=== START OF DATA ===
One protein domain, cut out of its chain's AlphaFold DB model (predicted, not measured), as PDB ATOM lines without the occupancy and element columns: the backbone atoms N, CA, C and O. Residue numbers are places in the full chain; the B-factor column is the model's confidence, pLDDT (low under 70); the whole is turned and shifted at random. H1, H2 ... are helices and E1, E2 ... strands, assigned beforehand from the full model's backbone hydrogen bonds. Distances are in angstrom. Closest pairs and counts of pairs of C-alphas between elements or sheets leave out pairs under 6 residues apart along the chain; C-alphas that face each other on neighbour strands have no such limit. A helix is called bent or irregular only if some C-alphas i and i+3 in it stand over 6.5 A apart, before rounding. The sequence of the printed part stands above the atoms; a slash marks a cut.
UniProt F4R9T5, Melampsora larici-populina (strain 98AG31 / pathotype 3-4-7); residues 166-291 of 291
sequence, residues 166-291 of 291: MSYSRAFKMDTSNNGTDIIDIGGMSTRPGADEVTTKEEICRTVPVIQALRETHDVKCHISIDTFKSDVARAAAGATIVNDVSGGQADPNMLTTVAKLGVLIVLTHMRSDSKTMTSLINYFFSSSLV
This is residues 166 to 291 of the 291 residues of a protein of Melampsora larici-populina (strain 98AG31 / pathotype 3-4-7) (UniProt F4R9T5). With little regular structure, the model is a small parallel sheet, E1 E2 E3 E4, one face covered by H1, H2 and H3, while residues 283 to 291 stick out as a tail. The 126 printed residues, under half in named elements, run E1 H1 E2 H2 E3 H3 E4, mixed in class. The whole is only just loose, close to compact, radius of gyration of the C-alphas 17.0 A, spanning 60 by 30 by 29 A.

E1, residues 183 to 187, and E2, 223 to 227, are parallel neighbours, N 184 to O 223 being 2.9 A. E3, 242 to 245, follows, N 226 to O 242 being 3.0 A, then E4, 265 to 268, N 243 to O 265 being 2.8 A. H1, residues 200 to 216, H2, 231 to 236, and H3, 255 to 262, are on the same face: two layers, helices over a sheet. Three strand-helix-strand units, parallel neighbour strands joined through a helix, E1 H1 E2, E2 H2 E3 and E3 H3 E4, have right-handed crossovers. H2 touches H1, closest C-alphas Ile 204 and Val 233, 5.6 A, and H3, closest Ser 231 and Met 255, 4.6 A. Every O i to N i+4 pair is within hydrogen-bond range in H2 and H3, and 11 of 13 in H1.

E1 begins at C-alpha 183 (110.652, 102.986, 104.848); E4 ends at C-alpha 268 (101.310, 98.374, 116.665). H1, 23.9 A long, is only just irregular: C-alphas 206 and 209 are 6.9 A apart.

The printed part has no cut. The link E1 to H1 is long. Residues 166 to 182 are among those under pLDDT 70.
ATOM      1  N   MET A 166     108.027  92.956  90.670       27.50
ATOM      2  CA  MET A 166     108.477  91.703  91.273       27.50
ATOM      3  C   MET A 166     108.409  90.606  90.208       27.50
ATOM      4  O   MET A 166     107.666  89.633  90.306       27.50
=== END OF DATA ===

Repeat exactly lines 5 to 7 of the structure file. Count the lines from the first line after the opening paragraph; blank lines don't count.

E1 begins at C-alpha 183 (110.652, 102.986, 104.848); E4 ends at C-alpha 268 (101.310, 98.374, 116.665). H1, 23.9 A long, is only just irregular: C-alphas 206 and 209 are 6.9 A apart.

The printed part has no cut. The link E1 to H1 is long. Residues 166 to 182 are among those under pLDDT 70.
ATOM      1  N   MET A 166     108.027  92.956  90.670       27.50